Add the fact that the Republican Party has made it standard operating procedure to use lies and distortions about people’s personal lives in order to destroy their careers (Bill Clinton, John Kerry, even John McCain) and I say that Mr. “Gannon’s” previous career choices are incredibly relevant.
– Dan Majoros
Why is Gannon/Guckert’s “secret life” newsworthy? It isn’t. What is newsworthy is what it demonstrates about the proclaimed values of the current administration: that they’re a smoke screen.
The Bush administration rode to a second term on the coattails of anti-gay sentiment. Millions of religious conservatives who disagree with many of the Bush administration’s important domestic and foreign policy positions held their noses and voted for Bush anyway. They did so, at least in part, because they believe that homosexual behavior is immoral and they perceived Bush as the champion of the anti-homosexual (or, in a larger sense, the anti-sexual freedom) agenda for America that they feel God would have them pursue.
It’s important, therefore, to expose Gannon/Guckert’s past behavior in order to show that the neocons’ embrace of the immorality of homosexuality is, well, fake. I grew up in a Christian fundamentalist family in the South and I can assure you that no true holder of right-wing anti-homosexual attitudes would ever knowingly engage a gay man, much less a gay prostitute, as a spokesman. That the Bush administration used Gannon/Guckert in that capacity, and that they did so stealthily and with intent to deceive, proves that political expediency, not moral values, is the arbiter of this administration’s behavior.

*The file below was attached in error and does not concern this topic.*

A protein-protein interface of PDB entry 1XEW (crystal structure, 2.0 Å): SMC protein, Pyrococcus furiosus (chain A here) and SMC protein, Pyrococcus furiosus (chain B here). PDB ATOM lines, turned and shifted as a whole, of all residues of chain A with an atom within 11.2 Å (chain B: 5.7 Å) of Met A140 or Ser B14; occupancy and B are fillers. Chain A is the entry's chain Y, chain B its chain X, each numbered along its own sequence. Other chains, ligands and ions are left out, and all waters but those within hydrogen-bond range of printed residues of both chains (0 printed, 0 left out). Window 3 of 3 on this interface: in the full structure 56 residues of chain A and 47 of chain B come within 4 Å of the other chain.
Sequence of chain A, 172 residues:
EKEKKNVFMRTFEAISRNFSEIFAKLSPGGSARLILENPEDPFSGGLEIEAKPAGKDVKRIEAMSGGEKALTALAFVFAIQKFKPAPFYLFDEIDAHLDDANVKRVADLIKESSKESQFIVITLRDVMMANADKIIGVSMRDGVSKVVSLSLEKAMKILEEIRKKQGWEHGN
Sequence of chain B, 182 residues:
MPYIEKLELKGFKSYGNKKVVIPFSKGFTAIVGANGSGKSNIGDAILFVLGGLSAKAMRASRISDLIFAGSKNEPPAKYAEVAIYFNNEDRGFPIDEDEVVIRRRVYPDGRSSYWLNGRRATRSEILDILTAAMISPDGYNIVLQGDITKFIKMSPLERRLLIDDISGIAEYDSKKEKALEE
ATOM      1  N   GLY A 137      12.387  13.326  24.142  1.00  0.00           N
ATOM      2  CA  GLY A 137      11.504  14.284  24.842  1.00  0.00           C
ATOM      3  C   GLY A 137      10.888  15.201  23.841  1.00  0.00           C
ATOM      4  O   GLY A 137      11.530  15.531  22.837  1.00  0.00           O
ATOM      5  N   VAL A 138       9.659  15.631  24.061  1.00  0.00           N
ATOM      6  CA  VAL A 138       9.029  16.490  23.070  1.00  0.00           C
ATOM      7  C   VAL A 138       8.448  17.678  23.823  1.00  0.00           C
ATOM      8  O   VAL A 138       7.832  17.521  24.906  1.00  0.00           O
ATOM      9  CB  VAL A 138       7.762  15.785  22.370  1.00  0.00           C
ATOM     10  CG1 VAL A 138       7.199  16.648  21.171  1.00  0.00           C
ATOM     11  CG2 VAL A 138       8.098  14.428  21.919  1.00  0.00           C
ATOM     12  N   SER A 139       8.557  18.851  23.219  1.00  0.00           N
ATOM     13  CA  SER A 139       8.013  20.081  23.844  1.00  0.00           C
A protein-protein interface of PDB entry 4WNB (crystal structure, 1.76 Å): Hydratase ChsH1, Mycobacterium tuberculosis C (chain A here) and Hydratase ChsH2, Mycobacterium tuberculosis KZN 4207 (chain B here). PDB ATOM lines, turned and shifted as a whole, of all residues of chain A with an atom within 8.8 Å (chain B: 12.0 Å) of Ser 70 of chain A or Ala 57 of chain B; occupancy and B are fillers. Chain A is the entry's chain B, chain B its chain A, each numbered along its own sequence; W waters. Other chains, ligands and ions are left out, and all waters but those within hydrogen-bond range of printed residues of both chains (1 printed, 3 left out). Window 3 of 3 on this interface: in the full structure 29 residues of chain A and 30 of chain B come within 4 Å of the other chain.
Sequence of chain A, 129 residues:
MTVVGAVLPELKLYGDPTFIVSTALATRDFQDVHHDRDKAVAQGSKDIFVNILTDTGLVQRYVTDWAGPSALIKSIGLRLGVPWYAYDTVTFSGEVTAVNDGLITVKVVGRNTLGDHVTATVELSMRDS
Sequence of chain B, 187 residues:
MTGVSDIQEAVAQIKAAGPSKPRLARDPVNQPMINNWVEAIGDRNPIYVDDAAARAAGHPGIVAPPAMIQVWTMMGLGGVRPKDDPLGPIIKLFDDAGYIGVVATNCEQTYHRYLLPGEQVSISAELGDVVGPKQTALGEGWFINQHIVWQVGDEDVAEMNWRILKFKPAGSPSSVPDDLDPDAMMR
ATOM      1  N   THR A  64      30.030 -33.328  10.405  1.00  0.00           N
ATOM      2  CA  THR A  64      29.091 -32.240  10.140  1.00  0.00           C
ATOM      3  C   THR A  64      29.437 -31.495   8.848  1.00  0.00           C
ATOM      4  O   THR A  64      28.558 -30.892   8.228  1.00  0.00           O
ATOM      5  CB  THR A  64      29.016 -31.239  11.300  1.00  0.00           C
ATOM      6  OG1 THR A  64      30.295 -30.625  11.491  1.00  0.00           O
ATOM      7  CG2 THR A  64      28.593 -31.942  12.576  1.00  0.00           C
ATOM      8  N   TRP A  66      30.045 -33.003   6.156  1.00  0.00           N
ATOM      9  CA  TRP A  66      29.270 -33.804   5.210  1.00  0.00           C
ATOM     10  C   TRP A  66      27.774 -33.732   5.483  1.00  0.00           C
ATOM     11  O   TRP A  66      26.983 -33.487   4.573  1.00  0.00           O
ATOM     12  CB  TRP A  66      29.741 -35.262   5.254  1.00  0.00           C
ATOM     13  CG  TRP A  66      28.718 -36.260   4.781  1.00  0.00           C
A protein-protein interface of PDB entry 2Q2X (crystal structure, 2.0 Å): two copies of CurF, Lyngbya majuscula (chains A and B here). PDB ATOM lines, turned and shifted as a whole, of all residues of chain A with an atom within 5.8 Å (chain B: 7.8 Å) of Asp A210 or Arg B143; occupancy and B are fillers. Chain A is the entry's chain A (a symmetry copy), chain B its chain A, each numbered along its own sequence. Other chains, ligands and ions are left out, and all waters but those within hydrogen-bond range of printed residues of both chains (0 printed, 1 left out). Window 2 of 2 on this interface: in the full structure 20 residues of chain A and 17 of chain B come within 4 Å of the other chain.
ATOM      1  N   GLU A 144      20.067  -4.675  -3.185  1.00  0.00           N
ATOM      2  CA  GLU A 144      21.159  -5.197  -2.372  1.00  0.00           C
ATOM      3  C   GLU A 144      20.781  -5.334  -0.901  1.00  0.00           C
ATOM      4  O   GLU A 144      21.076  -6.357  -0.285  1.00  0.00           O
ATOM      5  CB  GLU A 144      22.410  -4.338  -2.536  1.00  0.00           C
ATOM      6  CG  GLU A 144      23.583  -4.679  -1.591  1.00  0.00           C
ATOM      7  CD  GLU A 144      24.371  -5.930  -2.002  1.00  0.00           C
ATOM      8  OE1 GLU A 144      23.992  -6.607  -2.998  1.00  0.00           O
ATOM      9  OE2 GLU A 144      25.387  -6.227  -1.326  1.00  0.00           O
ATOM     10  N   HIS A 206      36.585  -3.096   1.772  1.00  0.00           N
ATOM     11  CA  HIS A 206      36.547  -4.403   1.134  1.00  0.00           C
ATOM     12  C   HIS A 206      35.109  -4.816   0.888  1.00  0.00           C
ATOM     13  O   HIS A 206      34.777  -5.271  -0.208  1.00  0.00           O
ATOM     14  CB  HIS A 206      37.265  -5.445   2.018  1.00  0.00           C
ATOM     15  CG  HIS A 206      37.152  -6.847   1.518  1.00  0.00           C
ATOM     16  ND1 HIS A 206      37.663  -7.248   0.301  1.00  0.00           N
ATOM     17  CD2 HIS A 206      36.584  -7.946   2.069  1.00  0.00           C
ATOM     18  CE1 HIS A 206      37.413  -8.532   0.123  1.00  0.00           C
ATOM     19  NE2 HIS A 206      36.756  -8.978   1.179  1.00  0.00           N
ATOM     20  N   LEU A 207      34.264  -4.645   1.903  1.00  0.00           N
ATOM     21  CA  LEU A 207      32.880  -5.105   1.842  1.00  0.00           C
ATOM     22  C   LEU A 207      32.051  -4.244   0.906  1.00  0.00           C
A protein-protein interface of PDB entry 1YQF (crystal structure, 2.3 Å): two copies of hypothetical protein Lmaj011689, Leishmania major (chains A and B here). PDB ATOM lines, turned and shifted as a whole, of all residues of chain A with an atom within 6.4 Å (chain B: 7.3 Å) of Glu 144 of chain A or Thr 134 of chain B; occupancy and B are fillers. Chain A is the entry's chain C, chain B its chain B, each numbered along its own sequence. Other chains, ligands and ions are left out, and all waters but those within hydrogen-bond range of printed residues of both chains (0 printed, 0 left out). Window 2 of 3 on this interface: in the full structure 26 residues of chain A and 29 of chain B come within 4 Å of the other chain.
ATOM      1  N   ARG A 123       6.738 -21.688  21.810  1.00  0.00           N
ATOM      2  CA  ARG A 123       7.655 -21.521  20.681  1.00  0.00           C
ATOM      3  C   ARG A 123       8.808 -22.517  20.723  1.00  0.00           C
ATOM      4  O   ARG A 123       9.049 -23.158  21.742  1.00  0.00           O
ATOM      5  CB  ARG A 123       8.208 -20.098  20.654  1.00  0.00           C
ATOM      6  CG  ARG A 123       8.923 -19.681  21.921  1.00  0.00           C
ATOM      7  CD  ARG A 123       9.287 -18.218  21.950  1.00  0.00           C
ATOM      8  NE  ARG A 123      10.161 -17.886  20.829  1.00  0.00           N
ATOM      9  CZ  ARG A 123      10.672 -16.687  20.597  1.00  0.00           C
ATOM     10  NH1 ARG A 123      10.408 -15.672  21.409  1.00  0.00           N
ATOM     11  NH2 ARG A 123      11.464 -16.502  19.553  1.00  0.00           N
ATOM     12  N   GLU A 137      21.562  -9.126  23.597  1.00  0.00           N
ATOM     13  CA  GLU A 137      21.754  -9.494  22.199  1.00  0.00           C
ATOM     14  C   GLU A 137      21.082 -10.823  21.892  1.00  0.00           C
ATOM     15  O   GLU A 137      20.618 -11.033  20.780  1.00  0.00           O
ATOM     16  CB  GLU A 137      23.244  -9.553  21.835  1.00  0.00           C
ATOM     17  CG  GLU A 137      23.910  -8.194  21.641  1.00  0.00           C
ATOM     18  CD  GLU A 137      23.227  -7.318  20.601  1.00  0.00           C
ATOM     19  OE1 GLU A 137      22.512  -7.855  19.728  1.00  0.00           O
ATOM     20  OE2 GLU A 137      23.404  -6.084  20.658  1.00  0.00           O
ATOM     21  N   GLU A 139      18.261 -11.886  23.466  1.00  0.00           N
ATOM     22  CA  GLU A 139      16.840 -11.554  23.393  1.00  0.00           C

In short, the Gannon/Guckert controversy proves that right-wingers in power have duped millions of their Christian followers into voting for them by falsely appearing to share their beliefs. And, while most Salon readers already have all the proof they need of that truth, it’s important that we prove it to the ones who have been deceived.
– Dave Creswell
I’m surprised at the readers who claim not to see whether it matters that “Jeff Gannon” is homosexual. It matters because he’s a propagandist for a political movement that seeks to limit gays’ quest for equality at every turn and will ultimately try to outlaw homosexuality entirely if it gets the chance. It matters in exactly the same way a black member of the KKK would matter, or a Jewish Nazi: because it exposes the hypocrisy and cognitive dissonance that is at the heart of the right wing.
– Daniel Dvorkin